Making aïoli is very similar to making homemade mayonnaise. It involves lots of stirring and patience. You can use a whisk to make the job a bit easier, or you can do it the traditional way with a mortar and pestle, as described in the recipe below. This way may require a bit of extra effort, but it’ll be worth it for the authentic taste!

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Sea Bass Carpaccio

The Mediterranean city of Sète on the Languedoc Coast doesn’t attract quite as many tourists as the beach hubs of the Côte d’Azur, making it a low-key destination for seaside fun and also, of course, for food and wine.

In this port city, you’ll find docks lined with fishing boats and trawlers bringing in the catch of the day. As a result, the city is abundant with fresh sea food, like this sea bass I had the pleasure of trying during my visit.

Sea bass, also called branzino, is a popular fish all across the Mediterranean. Here, it’s prepared in the style of Italian carpaccio, which gives you a sense of Sète’s local gastronomy. As a port city connecting hubs around the sea from North Africa to Italy, Sète is home to an interesting mix of cultures, especially when it comes to food.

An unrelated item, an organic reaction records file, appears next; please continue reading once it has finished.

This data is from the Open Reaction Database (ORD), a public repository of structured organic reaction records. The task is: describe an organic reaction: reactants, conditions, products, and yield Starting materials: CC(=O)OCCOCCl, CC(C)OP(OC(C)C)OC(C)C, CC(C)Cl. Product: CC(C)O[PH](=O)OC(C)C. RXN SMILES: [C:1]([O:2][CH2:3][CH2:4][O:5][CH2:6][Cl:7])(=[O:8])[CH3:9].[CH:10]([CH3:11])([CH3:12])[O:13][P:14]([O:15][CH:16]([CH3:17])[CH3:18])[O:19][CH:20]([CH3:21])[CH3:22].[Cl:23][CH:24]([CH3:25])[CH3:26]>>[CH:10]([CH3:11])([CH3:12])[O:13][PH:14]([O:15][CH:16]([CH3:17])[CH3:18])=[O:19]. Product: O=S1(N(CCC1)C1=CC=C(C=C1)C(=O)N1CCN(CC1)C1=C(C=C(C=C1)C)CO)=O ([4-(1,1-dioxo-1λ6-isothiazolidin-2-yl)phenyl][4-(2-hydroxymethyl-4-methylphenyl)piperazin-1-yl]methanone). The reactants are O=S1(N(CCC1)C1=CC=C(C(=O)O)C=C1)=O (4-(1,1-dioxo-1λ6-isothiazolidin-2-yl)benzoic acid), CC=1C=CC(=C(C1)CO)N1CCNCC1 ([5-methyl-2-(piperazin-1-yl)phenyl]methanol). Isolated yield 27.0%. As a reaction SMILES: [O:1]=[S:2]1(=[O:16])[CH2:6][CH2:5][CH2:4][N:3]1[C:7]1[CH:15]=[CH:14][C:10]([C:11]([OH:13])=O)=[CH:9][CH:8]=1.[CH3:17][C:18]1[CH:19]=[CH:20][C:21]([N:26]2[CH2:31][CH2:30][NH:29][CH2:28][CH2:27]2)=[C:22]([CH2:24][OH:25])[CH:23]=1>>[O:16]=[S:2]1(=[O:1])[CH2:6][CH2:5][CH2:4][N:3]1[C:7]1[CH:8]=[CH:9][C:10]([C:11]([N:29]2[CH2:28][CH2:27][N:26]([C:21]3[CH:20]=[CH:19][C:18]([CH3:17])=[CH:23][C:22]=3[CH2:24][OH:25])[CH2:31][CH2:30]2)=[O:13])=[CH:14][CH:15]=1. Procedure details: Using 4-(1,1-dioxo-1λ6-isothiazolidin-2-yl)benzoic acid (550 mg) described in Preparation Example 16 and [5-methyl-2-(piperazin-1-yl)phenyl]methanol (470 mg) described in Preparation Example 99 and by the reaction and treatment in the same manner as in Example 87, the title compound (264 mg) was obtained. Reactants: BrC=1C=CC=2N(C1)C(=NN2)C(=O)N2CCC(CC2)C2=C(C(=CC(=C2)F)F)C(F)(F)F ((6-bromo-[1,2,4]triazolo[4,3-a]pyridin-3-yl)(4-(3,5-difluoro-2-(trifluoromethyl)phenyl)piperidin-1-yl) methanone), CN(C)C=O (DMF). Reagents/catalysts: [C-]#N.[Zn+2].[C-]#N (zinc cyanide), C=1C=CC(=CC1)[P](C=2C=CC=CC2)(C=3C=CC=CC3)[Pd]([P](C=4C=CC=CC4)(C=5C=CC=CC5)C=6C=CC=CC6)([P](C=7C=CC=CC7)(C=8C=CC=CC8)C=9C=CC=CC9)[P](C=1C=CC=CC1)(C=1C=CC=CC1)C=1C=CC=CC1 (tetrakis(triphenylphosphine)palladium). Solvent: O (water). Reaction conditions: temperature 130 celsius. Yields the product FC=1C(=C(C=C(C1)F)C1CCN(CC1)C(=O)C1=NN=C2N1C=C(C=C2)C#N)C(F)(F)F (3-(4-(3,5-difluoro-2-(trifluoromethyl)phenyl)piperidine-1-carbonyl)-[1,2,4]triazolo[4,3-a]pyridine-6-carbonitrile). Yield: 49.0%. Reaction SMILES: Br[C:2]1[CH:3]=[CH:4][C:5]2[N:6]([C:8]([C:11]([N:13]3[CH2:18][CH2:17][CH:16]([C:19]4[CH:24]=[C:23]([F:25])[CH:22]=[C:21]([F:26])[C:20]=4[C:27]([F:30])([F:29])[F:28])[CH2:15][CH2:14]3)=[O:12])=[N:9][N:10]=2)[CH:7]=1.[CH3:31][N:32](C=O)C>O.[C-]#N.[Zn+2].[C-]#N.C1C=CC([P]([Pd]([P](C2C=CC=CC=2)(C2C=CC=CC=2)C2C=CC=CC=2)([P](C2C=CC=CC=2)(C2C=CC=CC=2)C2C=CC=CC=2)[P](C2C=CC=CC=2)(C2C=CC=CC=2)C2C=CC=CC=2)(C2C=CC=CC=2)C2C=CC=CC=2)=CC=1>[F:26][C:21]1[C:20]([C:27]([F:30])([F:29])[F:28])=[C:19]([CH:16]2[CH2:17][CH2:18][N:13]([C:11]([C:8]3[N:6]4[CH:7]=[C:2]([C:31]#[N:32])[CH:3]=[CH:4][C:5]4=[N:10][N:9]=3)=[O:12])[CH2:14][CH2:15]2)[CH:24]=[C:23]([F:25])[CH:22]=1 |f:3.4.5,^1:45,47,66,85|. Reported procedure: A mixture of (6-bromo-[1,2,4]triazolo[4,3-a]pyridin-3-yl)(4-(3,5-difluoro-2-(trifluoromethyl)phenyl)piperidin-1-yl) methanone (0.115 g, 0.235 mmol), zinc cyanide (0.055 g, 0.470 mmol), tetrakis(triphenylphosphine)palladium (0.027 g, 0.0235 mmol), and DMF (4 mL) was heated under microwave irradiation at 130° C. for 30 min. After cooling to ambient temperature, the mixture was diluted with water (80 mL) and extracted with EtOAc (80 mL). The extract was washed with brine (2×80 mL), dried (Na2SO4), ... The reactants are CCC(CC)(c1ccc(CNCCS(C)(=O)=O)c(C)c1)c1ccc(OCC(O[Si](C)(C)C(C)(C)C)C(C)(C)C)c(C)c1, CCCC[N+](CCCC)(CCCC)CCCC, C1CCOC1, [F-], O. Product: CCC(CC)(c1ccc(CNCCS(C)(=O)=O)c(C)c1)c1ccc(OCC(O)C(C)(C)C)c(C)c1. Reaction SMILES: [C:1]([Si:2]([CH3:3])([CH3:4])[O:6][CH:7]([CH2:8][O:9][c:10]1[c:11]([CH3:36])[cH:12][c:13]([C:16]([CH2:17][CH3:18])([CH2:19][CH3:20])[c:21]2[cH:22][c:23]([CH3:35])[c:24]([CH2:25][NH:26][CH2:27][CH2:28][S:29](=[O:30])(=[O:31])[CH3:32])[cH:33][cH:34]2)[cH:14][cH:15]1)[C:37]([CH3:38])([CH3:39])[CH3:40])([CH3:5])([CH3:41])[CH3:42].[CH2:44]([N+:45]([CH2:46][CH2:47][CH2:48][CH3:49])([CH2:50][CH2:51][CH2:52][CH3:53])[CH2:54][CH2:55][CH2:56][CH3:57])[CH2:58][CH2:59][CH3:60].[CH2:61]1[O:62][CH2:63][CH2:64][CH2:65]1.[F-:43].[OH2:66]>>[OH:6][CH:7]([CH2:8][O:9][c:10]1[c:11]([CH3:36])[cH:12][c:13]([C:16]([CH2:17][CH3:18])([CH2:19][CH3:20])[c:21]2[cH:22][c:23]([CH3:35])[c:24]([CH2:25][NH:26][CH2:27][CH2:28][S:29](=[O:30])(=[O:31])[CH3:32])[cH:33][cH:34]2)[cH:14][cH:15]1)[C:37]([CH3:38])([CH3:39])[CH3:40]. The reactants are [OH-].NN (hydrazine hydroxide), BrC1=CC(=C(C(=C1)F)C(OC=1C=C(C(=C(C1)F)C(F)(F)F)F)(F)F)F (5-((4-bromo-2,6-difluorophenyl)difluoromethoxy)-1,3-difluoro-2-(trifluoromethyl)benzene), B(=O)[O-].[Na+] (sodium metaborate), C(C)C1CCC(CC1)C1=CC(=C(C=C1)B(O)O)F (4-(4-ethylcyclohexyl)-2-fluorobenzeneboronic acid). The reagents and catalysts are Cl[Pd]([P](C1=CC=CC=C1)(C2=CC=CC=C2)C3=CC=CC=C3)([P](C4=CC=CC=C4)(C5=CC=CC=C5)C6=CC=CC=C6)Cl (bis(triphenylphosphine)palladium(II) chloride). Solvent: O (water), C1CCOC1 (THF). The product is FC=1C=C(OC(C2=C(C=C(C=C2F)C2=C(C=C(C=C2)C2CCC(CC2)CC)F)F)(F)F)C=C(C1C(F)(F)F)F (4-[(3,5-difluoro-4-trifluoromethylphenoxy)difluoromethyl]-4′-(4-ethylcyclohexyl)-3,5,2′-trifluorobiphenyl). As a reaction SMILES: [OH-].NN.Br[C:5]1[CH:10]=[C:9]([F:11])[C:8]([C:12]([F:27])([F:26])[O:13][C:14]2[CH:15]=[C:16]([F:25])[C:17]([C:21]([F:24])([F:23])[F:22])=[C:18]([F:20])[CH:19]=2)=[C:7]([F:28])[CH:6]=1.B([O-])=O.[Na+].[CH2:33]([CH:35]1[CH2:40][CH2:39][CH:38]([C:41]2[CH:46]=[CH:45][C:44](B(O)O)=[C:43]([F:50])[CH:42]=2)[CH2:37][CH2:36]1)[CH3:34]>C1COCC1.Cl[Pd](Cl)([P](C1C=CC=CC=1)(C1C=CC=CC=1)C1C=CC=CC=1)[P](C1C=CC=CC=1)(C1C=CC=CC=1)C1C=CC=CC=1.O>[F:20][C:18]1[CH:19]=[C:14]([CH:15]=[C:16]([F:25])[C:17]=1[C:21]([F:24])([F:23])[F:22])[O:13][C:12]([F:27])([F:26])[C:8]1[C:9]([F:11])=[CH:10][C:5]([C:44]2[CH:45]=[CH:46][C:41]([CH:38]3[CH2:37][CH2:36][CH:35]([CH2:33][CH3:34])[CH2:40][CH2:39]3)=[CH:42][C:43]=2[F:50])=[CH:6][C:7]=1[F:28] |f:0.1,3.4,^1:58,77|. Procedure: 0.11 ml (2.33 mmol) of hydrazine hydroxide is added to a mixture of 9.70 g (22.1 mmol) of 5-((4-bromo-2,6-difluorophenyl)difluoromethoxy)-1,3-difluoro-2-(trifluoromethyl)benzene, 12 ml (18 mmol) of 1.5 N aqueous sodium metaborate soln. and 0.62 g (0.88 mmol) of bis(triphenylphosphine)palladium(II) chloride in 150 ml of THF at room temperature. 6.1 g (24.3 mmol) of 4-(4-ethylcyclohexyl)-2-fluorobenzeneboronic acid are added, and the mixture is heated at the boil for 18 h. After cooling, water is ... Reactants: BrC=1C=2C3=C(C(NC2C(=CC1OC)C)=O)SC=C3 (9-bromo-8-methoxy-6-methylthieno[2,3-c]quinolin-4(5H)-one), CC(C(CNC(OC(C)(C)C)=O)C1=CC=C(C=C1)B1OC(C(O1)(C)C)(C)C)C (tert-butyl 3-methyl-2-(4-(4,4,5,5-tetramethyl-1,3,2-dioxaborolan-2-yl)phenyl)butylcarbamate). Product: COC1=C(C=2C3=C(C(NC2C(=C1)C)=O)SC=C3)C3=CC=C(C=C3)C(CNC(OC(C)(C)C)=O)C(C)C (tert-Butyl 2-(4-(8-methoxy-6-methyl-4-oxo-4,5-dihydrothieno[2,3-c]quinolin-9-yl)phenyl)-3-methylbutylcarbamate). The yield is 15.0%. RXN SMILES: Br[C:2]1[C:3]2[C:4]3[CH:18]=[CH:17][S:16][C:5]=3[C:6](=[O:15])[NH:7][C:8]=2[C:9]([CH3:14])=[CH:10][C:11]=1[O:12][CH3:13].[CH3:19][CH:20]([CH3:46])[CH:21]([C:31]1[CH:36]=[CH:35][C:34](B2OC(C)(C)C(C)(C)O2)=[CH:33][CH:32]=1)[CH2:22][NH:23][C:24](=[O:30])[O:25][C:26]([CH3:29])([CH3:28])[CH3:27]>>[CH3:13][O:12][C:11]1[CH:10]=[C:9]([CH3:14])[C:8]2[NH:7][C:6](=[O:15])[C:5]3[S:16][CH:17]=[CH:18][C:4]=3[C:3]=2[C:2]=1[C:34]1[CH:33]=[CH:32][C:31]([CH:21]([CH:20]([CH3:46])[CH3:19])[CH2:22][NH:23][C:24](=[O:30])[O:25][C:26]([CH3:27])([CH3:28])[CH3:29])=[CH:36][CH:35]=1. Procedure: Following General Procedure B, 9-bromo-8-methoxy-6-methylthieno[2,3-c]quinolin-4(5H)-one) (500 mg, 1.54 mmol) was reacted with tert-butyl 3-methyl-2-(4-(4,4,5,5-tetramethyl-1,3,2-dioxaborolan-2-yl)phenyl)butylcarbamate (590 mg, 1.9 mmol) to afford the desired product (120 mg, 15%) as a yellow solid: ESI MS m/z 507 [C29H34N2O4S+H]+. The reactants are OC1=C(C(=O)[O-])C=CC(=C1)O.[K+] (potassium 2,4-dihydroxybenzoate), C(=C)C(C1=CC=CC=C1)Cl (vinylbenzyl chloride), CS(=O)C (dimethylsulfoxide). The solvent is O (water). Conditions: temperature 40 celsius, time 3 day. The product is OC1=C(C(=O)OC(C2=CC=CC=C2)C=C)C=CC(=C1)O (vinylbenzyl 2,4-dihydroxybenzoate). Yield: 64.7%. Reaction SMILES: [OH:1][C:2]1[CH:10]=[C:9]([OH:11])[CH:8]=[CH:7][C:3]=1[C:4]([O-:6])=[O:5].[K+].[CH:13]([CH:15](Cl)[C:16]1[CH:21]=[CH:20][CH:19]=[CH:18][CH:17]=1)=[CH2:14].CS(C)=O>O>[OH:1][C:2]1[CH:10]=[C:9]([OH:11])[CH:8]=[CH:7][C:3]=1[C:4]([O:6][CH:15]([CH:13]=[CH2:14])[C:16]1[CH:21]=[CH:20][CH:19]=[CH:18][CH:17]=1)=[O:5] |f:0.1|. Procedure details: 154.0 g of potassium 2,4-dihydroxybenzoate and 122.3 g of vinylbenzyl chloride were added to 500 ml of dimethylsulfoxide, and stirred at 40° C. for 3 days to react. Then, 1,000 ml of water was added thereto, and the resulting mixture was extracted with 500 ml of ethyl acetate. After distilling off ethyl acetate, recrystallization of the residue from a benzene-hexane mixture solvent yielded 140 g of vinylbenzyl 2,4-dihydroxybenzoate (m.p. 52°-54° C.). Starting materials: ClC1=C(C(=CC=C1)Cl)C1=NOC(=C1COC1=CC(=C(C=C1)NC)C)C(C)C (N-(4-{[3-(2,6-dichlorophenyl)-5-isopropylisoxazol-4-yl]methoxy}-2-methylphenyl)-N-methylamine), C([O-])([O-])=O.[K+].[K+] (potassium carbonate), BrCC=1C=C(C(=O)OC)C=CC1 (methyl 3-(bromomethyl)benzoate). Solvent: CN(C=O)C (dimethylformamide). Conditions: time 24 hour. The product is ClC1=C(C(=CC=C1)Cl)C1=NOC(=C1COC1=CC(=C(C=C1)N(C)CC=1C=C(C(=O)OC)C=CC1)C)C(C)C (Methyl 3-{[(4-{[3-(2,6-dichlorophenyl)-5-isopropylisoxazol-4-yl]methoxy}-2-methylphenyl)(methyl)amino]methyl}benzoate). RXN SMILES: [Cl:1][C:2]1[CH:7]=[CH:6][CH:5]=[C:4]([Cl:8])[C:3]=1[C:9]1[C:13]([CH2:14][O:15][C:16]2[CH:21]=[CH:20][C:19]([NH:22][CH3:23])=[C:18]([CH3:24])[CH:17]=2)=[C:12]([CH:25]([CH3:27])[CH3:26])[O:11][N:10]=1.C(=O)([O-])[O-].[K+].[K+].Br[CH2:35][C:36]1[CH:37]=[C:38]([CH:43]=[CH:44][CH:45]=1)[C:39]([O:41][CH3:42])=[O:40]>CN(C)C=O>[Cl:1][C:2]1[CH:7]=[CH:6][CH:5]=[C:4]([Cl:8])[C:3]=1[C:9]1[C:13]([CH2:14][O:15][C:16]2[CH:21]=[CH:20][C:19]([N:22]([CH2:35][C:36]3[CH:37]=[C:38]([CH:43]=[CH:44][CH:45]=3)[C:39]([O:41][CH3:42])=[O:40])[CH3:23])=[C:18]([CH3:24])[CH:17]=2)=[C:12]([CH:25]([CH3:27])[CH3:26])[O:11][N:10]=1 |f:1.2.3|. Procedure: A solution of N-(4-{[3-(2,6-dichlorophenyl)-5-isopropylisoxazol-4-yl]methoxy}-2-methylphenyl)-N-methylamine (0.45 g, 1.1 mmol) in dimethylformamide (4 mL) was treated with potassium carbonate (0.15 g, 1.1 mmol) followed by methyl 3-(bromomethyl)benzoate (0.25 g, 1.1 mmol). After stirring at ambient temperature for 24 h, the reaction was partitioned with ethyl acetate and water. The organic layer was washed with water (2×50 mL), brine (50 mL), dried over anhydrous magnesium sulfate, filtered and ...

This simple, delicate dish is perfect as an appetizer or a light meal. A wonderful choice for the summer and a perfect companion for a glass of white wine!

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I love snacking, so you can imagine just how pleased I was to discover the many small dishes that come from the French Mediterranean Coast. Panisse, socca, pissalidière, aïoli, marinated bell peppers and olives…so many yummy finger foods to devour! Still, as delicious as all of these dishes are, none of them compares to tapenade.

Tapenade is a typical Provençal recipe that combines olives and capers. The the star ingredient may be olives, its name actually comes from the Occitan word for capers, tapena. These two primary ingredients give it a briny, salty flavor, while the addition of anchovies gives it an umami kick.

It’s great for dipping breadsticks or dolloping onto little slices of toast and it’s so appetizing, you’ll practically inhale it. What’s more, tapenade is simple to make. Check out the recipe and see for yourself!

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Potato Fricassee with Tuna, Prawns, Monkfish, Clams, and Caramelized Chicken Drumsticks

Le père Ouvrard restaurant is one of the culinary gems of Cap Ferret, with dishes just as electric as the decor. This dish, which blends fricassee with a lean surf and turf is a prime example. The original recipe calls for Ile de Ré potatoes AOP, making it a kind of sampler dish of the flavors of the French Atlantic coast. If you can’t get your hands on these premium spuds, any firm, yellow potato will do fine